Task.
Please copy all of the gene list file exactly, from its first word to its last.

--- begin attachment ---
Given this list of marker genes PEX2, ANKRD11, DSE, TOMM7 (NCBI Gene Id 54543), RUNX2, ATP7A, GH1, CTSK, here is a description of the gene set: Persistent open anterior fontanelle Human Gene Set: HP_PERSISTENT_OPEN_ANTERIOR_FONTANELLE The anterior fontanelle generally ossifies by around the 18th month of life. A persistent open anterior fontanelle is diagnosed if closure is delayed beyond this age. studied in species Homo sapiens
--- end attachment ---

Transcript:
Given this list of marker genes PEX2, ANKRD11, DSE, TOMM7 (NCBI Gene Id 54543), RUNX2, ATP7A, GH1, CTSK, here is a description of the gene set: Persistent open anterior fontanelle Human Gene Set: HP_PERSISTENT_OPEN_ANTERIOR_FONTANELLE The anterior fontanelle generally ossifies by around the 18th month of life. A persistent open anterior fontanelle is diagnosed if closure is delayed beyond this age. studied in species Homo sapiens